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Original story ideas set the best writers apart from the rest of the crowd. But a great paradox of fiction is that while our readers like to search for fresh and original stories, they also want them to feel familiar. Readers long for wild and dangerous adventures, but ones they can have without taking off their carpet slippers. The best storytellers understand that originality emerges from how ideas mesh together, not necessarily the ideas themselves.
Think about it. The universe itself could hardly be called original. Every electron in existence is exactly the same. Every atom consists of a combination of just three primary sub-atomic particles. What else? The human body is practically a temple to the un-originality of existence since ninety-six percent of it is made up of just four most common elements (oxygen, carbon, hydrogen, and nitrogen). Didn’t stop us from coming up with language, did it? Well, another un-original creation. Twenty-six letters. Come on. But in those letters hide the two hundred twenty-eight thousand words currently listed in the twenty-volume edition of the Oxford dictionary. Same dull and repetitive words used for centuries to tell amazing and original stories.
I’ll show you how to inject the right kind of originality and inspiration into your work by looking at existing ideas. We’ll enlist the help of a dictionary and a thesaurus.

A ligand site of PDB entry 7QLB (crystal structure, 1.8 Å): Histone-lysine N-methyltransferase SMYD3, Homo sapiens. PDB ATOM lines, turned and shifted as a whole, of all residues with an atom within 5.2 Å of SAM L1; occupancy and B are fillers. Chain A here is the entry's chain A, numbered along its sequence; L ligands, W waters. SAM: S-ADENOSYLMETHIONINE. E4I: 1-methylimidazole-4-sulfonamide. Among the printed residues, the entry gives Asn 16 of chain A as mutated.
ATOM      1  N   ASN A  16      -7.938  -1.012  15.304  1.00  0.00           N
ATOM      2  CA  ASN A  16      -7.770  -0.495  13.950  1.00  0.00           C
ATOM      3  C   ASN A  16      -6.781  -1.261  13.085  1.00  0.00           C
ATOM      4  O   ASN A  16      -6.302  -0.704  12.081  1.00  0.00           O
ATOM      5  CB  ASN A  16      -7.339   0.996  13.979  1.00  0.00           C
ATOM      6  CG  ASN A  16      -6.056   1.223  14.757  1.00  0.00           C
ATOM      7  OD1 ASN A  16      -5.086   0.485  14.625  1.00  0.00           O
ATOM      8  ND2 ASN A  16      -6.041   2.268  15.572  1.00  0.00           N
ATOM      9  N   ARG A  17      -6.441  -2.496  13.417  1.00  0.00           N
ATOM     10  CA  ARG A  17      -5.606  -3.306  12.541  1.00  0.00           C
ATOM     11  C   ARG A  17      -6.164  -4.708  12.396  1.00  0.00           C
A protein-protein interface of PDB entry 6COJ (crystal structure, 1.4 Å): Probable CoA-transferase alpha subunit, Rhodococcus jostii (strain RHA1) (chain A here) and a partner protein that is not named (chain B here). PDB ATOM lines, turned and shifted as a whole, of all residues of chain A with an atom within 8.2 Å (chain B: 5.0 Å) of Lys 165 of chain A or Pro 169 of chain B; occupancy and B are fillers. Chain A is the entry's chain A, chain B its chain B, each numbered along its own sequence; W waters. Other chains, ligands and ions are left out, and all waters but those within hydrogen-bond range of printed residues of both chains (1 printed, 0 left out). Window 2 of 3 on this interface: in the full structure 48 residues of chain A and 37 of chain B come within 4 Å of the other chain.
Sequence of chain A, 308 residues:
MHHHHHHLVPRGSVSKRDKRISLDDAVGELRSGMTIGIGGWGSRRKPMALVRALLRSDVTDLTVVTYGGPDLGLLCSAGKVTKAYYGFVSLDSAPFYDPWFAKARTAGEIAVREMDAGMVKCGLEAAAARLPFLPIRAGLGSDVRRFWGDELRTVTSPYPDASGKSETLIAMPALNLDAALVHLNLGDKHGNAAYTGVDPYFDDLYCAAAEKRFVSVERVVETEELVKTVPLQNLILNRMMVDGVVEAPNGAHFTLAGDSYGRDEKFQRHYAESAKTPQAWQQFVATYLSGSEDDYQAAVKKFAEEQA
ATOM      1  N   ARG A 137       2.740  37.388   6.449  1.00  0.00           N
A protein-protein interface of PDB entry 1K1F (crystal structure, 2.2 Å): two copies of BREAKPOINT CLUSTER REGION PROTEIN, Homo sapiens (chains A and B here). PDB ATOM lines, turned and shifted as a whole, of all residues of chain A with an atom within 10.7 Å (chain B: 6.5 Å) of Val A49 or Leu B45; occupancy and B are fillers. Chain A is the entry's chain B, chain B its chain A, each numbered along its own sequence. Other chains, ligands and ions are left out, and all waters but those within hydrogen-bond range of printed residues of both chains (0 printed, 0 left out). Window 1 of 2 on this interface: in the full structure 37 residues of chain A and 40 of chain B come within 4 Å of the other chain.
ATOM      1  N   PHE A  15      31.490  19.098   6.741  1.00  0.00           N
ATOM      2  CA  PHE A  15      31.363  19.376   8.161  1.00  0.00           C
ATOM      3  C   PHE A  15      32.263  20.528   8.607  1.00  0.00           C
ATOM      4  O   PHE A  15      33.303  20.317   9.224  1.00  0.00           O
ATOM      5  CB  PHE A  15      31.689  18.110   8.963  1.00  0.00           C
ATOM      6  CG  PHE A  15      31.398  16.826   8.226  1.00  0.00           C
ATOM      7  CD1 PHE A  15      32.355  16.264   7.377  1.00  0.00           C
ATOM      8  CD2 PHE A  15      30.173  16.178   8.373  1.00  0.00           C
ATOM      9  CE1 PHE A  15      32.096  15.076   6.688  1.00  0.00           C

Brewer’s dictionary of Phrase and Fable
Between the covers of Brewer’s Dictionary of Phrase and Fable, you’ll find a real cabinet of curiosities. Myths, superstitions, strange characters and events. Let me show you what I mean. I opened a page at random and found this:
And now we know about the bread riots in Paris. And a queen so distanced from her subjects that when told the starving populace could no longer afford bread, she suggested they eat cake instead. Utterly insane, but what a fantastic inspiration for a character. Or a setting, where the rulers become increasingly detached from the struggles of everyday folk, ignorant of the fact that the system begins to crack. A queen, like Marie Antoinette, who became deprived of her privilege and had to fend for herself in the real world. Dig deeper, still. Best ideas lie in contrasts. What if we follow a middle-aged city guard who, because of the turn of events, finds himself evacuating the queen during the riots? He, a disheveled guardsman, a commoner, not even an officer, she a pampered beauty stripped of privilege, naive, but arrogant. The story practically writes itself.
You can use this technique to enhance a story you’re writing or come up with a new one. Better yet, go ahead, and open Brewer’s dictionary again, and see how two ideas could connect. Don’t stop until you’re satisfied that you have the making of an original story.
I first came across a mention of Brewer’s dictionary when reading Terry Pratchett’s essays on writing. He admitted to having referred to it frequently to get unstuck during his work or to enjoy the endless stream of peculiarities the dictionary provides.
Before you start suspecting me of having some fetish for dictionaries, you should know that John Cleese of Monty Python used this Thesaurus together with Graham Chapman when they worked on their legendary sketches. If these two could have a kink towards dictionaries, so can I. And maybe so can you. If you’d like to join our little club, we meet every other Thursday in Birmingham. Bring your own leathers.